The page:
American Apparel Employees File Complaints Against Company For Alleged Intimidation, Silencing Tactics

It has not been an easy road for American Apparel after firing founder and former CEO Dov Charney last year: Charney announced in December that he’s trying to plan a comeback, and now two complaints filed by workers allege that the company is intimidating its workers and trying to keep them from talking to the media about the company’s troubles.

Employees have filed two complaints against the company with the National Labor Relations Board in the last two days, reports BuzzFeed News.

The first complaint was filed on Wednesday, and claims that American Apparel sent security to intimidate workers who’d gathered for an off-site meeting to discuss recent cuts in hours. In that complaint, an employee says she was “accosted and interrogated” by company security after the meeting and told to turn over informational flyers. She claims her employee ID badge was seized and photographed.

These workers have formed a coalition at Charney’s urging, BuzzFeed reports, with its third meeting scheduled for Saturday.

In the second complaint, which was filed yesterday, employees claim that a new broad media policy instituted by the management is “silencing” workers and making it tough for them to act against unsatisfactory working conditions.

The complaint outlines what it alleges is American Apparel’s media policy, which it says was introduced on Jan. 25. According to the complaint, the policy “prohibits American Apparel employees and other personnel from making statements to, or otherwise having contact with, journalists and the media, insofar as it relates to American Apparel (including among other topics as to current and former employees and as to our business and operations.)”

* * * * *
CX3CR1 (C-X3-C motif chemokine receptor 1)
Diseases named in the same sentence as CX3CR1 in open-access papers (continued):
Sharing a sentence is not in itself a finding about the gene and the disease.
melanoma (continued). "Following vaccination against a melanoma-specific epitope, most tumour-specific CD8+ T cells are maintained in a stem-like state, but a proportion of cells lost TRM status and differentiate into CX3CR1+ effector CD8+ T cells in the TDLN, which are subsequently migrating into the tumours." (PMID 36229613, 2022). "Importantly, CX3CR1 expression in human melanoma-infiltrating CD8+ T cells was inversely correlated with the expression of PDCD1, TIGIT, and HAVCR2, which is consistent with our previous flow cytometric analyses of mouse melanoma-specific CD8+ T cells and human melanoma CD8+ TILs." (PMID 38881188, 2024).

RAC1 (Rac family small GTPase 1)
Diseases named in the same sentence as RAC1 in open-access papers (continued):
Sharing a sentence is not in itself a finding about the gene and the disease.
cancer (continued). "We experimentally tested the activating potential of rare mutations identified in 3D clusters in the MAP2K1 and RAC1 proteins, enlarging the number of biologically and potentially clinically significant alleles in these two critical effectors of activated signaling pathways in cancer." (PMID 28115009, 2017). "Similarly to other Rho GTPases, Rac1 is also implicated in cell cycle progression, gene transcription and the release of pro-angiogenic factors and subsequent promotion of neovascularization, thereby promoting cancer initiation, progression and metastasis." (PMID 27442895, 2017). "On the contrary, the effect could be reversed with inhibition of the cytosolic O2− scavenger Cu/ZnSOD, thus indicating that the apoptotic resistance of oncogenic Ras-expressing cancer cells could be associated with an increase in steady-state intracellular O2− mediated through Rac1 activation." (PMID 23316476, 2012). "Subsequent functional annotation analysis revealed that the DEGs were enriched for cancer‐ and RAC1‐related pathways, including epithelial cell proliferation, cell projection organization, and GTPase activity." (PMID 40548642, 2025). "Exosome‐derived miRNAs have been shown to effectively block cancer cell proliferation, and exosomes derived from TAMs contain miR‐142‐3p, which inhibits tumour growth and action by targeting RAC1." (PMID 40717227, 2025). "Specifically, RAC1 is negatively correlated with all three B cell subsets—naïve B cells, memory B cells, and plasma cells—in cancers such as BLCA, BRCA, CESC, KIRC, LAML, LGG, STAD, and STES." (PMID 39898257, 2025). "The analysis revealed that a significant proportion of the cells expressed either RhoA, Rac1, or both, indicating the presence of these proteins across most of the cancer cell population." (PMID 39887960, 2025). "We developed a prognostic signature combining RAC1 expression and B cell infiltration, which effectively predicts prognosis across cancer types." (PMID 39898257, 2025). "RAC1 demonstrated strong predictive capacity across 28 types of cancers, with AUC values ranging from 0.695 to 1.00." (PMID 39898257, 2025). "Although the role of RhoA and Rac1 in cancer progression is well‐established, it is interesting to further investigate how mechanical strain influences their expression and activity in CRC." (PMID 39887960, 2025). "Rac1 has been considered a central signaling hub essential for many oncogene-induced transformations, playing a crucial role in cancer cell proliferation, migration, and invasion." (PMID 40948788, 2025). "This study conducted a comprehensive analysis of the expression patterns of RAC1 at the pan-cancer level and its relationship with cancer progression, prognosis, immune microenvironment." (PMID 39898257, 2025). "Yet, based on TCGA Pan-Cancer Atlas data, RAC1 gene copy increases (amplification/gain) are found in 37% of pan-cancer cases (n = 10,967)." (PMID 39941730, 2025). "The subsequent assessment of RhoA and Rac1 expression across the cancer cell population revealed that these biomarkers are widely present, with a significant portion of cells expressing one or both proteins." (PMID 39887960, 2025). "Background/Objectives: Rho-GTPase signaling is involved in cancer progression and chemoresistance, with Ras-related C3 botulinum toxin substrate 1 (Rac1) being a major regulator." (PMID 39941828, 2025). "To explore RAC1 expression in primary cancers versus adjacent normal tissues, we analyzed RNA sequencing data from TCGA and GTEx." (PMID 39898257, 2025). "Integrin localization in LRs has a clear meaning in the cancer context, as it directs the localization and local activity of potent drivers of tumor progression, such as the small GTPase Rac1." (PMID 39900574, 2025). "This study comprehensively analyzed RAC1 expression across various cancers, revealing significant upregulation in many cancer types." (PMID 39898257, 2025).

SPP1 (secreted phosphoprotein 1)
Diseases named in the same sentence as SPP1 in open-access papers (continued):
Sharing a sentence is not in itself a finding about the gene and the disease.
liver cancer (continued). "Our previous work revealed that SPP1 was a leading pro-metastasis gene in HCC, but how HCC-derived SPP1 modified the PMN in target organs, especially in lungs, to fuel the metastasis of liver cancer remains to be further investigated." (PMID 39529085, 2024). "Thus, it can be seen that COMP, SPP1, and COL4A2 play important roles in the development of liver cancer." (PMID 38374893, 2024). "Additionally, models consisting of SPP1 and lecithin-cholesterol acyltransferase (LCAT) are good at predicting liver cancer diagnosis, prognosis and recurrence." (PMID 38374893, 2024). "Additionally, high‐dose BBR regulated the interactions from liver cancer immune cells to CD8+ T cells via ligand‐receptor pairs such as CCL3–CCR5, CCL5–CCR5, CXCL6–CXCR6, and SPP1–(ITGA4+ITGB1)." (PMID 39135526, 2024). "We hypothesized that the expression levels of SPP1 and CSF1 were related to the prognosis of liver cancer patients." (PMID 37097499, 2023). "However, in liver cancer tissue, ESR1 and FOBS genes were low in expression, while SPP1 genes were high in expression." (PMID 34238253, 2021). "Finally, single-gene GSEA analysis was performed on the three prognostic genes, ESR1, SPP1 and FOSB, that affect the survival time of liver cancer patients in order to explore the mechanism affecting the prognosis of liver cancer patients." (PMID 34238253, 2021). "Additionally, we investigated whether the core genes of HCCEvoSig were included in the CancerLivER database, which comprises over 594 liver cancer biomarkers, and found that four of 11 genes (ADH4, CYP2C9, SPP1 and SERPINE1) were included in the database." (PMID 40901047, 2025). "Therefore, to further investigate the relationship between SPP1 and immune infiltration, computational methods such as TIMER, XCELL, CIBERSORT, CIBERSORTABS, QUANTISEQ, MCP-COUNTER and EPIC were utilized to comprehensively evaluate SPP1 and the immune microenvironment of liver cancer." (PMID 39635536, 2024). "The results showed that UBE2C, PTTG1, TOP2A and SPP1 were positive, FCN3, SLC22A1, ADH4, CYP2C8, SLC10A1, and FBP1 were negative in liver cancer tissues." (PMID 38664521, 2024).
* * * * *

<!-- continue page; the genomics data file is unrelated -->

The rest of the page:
In addition, the complaint claims the policy says that “The response to all media inquiries should be ‘no comment.”

That complaint points to a 2012 NLRB case about employee social media postings, where a court ruled against certain broad speech provisions that banned employees from saying things on social media “that object to their working conditions and seek the support of others in improving them.”

While many companies make workers sign nondisclosure and confidentiality policies so that employees won’t blab a company’s financial secrets or other private information, American Apparel employees claim in the complaint that the broadness of this particular rule infringes on their right to “protected concerted activity.

In response to this week’s complaints, an American Apparel spokesperson stressed the company’s commitment to “free speech and social commentary” and said it will “investigate these allegations to determine the actual facts.”

“Core principles of American Apparel are workers’ rights and respect for our employees,” a spokesperson told BuzzFeed news. “This is clear from our Code of Business Conduct and Ethics, which reflects our efforts to ensure that American Apparel’s workplaces are free from harassment, bullying and intimidation and which promotes fair treatment of employees and compliance with labor and employment laws.”

Previously in social media/NLRB: Can You Get Away With Complaining About Your Job Online? Maybe, Says NLRB

American Apparel Is Intimidating Workers, Complaint Alleges [BuzzFeed News]

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